The Consumer Financial Protection Bureau is receiving slack from U.S. payday lenders after a recent report concluded the industry "traps consumers in a cycle of debt," writes American Banker's Kevin Wack.

"Not only are the data demonstrably incomplete and misleading, but the conclusions, and specific language within the report seem aligned with the type of rhetoric that more often comes from advocacy groups that are not always driven by facts," the Consumer Financial Services Association of America, a trade group that represents payday lenders, wrote in a letter to CFPB Director Richard Cordray.

Many observers believe the CFPB, created under the Dodd-Frank reform law, poses a significant threat to the viability of the payday lending business.

The CFPB's report looked at payday loans and at high-cost, short-term loans offered, and concluded that from a consumer's perspective there is not a huge difference between the two products.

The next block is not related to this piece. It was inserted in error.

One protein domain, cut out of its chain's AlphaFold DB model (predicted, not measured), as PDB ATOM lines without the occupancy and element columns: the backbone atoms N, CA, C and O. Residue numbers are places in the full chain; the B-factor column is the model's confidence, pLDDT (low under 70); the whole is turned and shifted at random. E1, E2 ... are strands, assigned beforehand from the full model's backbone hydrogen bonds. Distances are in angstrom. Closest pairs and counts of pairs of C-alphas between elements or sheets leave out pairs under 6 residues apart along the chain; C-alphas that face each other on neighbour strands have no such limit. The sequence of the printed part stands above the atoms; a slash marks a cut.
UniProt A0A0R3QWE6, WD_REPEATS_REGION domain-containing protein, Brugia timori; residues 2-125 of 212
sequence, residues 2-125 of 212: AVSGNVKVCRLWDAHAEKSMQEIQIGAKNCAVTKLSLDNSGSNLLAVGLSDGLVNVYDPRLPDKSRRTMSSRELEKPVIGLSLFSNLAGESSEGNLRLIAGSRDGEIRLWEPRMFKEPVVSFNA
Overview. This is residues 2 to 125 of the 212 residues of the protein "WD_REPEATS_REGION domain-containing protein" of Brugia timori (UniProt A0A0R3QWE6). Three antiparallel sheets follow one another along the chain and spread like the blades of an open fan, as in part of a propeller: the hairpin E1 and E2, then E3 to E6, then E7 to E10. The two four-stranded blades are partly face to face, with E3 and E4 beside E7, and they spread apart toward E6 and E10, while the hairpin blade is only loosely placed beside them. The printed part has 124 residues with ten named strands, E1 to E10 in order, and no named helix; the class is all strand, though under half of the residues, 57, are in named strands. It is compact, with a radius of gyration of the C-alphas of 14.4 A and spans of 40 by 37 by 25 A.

In their letter to the CFPB, the payday lenders defended their industry with a quote from former Rep. Barney Frank, D-Mass.

"Some adults will spend their money foolishly but it is not the purpose of the federal government to prevent them legally from doing it." Frank was quoted as saying as part of a 2010 legislative debate over a bill that would have licensed Internet gambling, but the payday lenders left out that context..

For the full piece see "Payday Lenders Lash Out at CFPB" (may require subscription).